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My devotional for the month of March. So much wisdom shared.

This was possible after the last speaker requested that anyone who wanted to purchase the book and give it out to people present should step out. This was after he had asked for people who really wanted a copy but couldn’t afford it to come on stage. The sponsor list was so much that I think 80% of the total population at the event got a copy to take home.

I am currently reading my own copy, one chapter per day, as each day I find a lot to take in. My hope is that I will go on to live the life God has called me to as I read this book and meditate on HIS WORD.


This post doesn’t even cover enough of what the event had to offer. So I strongly recommend that you get a copy of the audio CD through Eniola on 08055194404. You should also try to get a copy of the book too.

That’s all for now. Till next time, remain an “expression of God’s creation!”

 

Posted in Activity

About the tedxLagos Ideas Search 2017

Prologue: The year has started out quite in a fun way for me. only barely two months into the year and I have began to explore one of my several altruistic interests.

Unlike the slayfestival, the firm decision to be at the tedxlagos ideas search 2017 was arrived at right after the previous event. And of course, I was there as a volunteer. A week to the event, I received an email directed to all volunteers, with each of us assigned to a specific work section for the event. I had been assigned to the venue section and so I was expected to be at the event venue, Muson Centre, Onikan on Friday at 8am. I couldn’t be there so I sent messages to let the organizers know.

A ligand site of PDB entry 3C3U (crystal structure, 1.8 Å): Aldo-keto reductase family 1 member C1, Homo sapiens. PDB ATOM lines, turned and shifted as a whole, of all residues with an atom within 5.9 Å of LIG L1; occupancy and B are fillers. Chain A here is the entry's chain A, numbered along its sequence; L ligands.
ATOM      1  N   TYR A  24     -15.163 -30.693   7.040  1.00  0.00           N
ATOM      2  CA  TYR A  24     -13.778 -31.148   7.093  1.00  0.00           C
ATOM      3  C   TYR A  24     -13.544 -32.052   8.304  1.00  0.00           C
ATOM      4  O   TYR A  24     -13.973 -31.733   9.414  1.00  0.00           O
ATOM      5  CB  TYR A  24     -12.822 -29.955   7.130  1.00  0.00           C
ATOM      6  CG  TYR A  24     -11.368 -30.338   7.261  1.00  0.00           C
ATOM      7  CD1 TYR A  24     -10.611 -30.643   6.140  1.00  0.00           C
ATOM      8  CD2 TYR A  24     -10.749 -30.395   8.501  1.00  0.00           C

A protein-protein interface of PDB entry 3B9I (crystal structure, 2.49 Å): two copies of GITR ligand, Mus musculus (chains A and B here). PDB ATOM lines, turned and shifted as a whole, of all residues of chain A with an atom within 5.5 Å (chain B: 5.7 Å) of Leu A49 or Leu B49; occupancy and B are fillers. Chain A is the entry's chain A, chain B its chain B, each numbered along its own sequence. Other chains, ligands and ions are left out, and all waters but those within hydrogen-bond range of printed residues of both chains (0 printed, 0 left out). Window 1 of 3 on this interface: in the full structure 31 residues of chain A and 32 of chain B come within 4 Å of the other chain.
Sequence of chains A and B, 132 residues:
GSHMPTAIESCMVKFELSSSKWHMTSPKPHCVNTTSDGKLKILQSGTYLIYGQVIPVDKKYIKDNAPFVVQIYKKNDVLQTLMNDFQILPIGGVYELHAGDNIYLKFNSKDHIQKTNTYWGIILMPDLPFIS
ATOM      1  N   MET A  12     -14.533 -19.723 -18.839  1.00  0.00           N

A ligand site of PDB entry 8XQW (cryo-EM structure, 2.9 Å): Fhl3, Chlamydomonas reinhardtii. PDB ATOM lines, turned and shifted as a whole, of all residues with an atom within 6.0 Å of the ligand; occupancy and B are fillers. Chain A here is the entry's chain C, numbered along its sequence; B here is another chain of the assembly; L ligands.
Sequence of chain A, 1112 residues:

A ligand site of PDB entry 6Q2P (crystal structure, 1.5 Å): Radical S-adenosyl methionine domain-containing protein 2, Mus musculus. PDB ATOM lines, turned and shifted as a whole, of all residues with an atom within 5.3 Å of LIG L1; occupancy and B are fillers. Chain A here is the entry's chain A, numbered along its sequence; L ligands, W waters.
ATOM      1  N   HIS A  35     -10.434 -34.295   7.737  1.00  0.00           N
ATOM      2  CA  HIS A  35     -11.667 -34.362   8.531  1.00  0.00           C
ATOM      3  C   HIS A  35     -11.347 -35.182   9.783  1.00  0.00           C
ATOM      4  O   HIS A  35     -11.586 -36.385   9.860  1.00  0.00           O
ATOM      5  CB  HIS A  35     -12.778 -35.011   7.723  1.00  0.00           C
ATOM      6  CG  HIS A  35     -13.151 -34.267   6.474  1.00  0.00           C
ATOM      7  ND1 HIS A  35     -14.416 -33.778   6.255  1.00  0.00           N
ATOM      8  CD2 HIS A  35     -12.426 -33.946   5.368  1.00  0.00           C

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I missed being a part of the team that put this amazing stage together.

Saturday morning came and after meeting up with two other volunteers, by 6:35am or so, we were well on our way to the venue location. We arrived by 7:16am and proceeded to receive our shirts and tags.

 

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Mirror selfie time

Next thing on the list was selfies.

 

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Smart volunteers 😉

 

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I was advised to never post this pic…anywhere. LOL!

Soon, we were debriefed by one of the head organizers of the event and I was re-assigned to work at the VIP registration area which meant locating the tags of the guests as they arrived and handing it to them.

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Busy hands.

Come to think of it, there were several tags whose owners I looked forward to meeting but they didn’t show up. *sad face*

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Soon, we began to hand out tags.

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Guests…Speakers…Journalists came through.

Before we knew it, the hall was full with people from all works of life.

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It’s about to go down!

After some time spent handing out a couple of tags, I and another volunteer proceeded to grab breakfast.

 

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This very enticing dish by @cafejadelagos. FOTO CREDIT: @Rotimi Okungbaye.